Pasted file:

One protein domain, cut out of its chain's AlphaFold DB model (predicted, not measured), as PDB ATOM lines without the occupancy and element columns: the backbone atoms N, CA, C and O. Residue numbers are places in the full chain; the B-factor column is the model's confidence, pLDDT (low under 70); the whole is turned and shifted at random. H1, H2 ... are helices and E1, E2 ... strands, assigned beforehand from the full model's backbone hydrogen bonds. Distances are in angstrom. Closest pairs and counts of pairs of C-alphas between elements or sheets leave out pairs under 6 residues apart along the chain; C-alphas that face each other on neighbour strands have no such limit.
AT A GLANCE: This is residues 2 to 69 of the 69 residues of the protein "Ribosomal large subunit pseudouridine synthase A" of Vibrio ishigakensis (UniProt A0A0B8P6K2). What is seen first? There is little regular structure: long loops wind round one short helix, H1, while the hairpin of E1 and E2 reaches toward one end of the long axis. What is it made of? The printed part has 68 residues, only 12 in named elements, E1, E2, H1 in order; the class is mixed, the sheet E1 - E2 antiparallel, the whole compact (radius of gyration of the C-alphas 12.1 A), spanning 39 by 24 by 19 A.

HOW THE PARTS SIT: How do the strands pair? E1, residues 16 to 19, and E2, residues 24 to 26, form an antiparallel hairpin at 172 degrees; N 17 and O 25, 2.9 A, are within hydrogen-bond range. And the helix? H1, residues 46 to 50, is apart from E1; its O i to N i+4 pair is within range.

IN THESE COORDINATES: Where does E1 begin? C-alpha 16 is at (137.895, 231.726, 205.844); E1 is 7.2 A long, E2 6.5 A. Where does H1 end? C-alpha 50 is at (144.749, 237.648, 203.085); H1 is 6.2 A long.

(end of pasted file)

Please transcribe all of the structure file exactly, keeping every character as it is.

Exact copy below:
One protein domain, cut out of its chain's AlphaFold DB model (predicted, not measured), as PDB ATOM lines without the occupancy and element columns: the backbone atoms N, CA, C and O. Residue numbers are places in the full chain; the B-factor column is the model's confidence, pLDDT (low under 70); the whole is turned and shifted at random. H1, H2 ... are helices and E1, E2 ... strands, assigned beforehand from the full model's backbone hydrogen bonds. Distances are in angstrom. Closest pairs and counts of pairs of C-alphas between elements or sheets leave out pairs under 6 residues apart along the chain; C-alphas that face each other on neighbour strands have no such limit.
AT A GLANCE: This is residues 2 to 69 of the 69 residues of the protein "Ribosomal large subunit pseudouridine synthase A" of Vibrio ishigakensis (UniProt A0A0B8P6K2). What is seen first? There is little regular structure: long loops wind round one short helix, H1, while the hairpin of E1 and E2 reaches toward one end of the long axis. What is it made of? The printed part has 68 residues, only 12 in named elements, E1, E2, H1 in order; the class is mixed, the sheet E1 - E2 antiparallel, the whole compact (radius of gyration of the C-alphas 12.1 A), spanning 39 by 24 by 19 A.

HOW THE PARTS SIT: How do the strands pair? E1, residues 16 to 19, and E2, residues 24 to 26, form an antiparallel hairpin at 172 degrees; N 17 and O 25, 2.9 A, are within hydrogen-bond range. And the helix? H1, residues 46 to 50, is apart from E1; its O i to N i+4 pair is within range.

IN THESE COORDINATES: Where does E1 begin? C-alpha 16 is at (137.895, 231.726, 205.844); E1 is 7.2 A long, E2 6.5 A. Where does H1 end? C-alpha 50 is at (144.749, 237.648, 203.085); H1 is 6.2 A long.